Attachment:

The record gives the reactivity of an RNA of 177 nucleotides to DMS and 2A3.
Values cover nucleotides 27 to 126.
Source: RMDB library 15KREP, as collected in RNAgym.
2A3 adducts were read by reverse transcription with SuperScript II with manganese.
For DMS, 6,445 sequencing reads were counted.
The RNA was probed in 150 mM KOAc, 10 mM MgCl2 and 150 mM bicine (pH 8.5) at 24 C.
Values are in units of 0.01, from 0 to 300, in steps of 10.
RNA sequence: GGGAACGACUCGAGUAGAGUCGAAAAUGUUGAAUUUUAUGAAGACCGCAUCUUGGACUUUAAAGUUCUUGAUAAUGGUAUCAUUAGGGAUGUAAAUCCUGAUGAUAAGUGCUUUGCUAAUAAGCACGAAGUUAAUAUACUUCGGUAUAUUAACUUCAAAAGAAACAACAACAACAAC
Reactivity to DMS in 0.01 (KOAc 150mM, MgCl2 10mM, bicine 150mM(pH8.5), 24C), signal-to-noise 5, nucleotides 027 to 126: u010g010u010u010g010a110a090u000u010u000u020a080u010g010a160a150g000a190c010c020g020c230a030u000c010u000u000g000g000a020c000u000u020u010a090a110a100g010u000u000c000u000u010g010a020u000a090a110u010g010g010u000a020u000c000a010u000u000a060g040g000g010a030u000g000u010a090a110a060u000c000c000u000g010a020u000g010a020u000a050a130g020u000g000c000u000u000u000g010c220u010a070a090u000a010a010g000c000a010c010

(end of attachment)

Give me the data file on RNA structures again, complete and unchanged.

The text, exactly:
The record gives the reactivity of an RNA of 177 nucleotides to DMS and 2A3.
Values cover nucleotides 27 to 126.
Source: RMDB library 15KREP, as collected in RNAgym.
2A3 adducts were read by reverse transcription with SuperScript II with manganese.
For DMS, 6,445 sequencing reads were counted.
The RNA was probed in 150 mM KOAc, 10 mM MgCl2 and 150 mM bicine (pH 8.5) at 24 C.
Values are in units of 0.01, from 0 to 300, in steps of 10.
RNA sequence: GGGAACGACUCGAGUAGAGUCGAAAAUGUUGAAUUUUAUGAAGACCGCAUCUUGGACUUUAAAGUUCUUGAUAAUGGUAUCAUUAGGGAUGUAAAUCCUGAUGAUAAGUGCUUUGCUAAUAAGCACGAAGUUAAUAUACUUCGGUAUAUUAACUUCAAAAGAAACAACAACAACAAC
Reactivity to DMS in 0.01 (KOAc 150mM, MgCl2 10mM, bicine 150mM(pH8.5), 24C), signal-to-noise 5, nucleotides 027 to 126: u010g010u010u010g010a110a090u000u010u000u020a080u010g010a160a150g000a190c010c020g020c230a030u000c010u000u000g000g000a020c000u000u020u010a090a110a100g010u000u000c000u000u010g010a020u000a090a110u010g010g010u000a020u000c000a010u000u000a060g040g000g010a030u000g000u010a090a110a060u000c000c000u000g010a020u000g010a020u000a050a130g020u000g000c000u000u000u000g010c220u010a070a090u000a010a010g000c000a010c010